While the man is long gone, his memory and intellect remain very much alive. Surprisingly it is not his work in mathematics that perseveres, but his ideas on race and the effects of their mixing. The paper he presented at the Races Congress is still discussed in books written today, allowing the brilliant spirit and mind of this former Greene County resident to live on in perpetuity.

Sources:
Ancestry.com
Crisis Magazine, April 1914
FamilySearch.org
Greene County Archives
Newspaperarchive.com
The Literary Digest Volume XLIII July 1911 – December 1911

Aug 10

An Immigrant's Journey to America

Posted on August 10, 2018 at 9:07 AM by Melissa Dalton

A couple weeks ago, I posted a document from the probate records for the Estate of Max Simon. This record indicated that upon Simon’s death, his sisters, who were living in Germany, were to receive a stipend. However, after the start of World War II, the payments were halted per the request of the sisters. This estate file really captured our attention, and we believed it was a story that needed to be explored.

Max Simon was born on April 6, 1867 in the small town of Altleiningen, Germany. At the age of sixteen, Max boarded a ship in Bremen, Germany to come to the United States. According to his passport application from 1902, he arrived in New York in October 1886 (Fig 1). Although I found several passenger lists that list a “Max Simon”, due to inconsistencies in dates and age of passenger, I’m unable to pinpoint or determine which, if any, listed him.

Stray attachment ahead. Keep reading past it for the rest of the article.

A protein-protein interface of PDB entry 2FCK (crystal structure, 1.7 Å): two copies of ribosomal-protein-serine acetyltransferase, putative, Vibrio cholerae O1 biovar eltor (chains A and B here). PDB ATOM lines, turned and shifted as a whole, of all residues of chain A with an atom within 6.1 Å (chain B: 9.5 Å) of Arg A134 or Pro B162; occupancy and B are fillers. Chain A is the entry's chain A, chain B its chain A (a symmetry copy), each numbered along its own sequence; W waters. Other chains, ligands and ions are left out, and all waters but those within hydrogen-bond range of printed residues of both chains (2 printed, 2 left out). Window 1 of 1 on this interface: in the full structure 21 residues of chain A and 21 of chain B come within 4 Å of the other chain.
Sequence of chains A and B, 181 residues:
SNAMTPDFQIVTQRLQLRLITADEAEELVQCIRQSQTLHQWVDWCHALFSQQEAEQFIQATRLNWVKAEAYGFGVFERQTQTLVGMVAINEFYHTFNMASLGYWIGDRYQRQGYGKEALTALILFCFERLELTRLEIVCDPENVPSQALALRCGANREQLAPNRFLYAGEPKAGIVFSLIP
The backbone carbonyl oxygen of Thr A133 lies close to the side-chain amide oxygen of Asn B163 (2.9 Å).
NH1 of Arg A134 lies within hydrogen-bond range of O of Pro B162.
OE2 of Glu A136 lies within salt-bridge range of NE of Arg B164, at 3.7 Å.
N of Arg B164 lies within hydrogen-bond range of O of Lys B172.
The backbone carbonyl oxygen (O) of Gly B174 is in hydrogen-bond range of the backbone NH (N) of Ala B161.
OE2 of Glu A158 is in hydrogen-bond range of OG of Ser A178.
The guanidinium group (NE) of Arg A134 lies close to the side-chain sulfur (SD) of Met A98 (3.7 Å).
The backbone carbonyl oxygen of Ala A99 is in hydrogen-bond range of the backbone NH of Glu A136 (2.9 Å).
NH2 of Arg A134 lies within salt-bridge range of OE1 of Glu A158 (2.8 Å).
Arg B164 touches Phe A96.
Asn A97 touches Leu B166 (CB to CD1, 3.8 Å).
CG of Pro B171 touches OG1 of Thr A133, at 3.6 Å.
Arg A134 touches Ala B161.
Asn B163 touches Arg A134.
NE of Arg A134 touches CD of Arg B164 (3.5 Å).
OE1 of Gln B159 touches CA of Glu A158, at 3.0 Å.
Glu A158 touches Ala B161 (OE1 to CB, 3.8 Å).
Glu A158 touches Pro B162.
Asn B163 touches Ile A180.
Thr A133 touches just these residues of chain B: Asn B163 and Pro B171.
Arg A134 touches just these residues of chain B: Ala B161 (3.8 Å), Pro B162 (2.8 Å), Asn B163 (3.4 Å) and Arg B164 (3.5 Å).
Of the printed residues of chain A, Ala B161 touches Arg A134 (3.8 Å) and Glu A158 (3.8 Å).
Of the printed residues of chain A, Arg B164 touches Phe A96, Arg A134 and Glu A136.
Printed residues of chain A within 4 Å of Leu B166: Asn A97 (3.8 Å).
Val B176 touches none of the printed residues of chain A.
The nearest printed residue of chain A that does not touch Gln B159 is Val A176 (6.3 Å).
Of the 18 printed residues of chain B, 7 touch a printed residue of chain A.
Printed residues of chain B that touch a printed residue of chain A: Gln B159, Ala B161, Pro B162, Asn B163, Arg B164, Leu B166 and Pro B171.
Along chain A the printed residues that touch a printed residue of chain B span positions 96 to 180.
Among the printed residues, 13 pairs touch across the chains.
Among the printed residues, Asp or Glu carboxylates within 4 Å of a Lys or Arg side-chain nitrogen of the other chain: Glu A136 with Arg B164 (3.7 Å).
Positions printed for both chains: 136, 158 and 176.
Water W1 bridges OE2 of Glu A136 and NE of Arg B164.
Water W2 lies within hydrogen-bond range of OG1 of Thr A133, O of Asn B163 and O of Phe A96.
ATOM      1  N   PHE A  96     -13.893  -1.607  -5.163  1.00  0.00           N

Fig 1. 1902 Passport Application of Max Simon (JPG)
Fig 1. Passport Application of Max Simon, dated June 2, 1902 (FamilySearch.org)

On October 19, 1893, at the age of 26, Max became a naturalized citizen through the Montgomery County Probate Court. At the time of the passport application (in 1902), Simon planned to go aboard (likely to Germany to visit family), and was to return the United States within two years.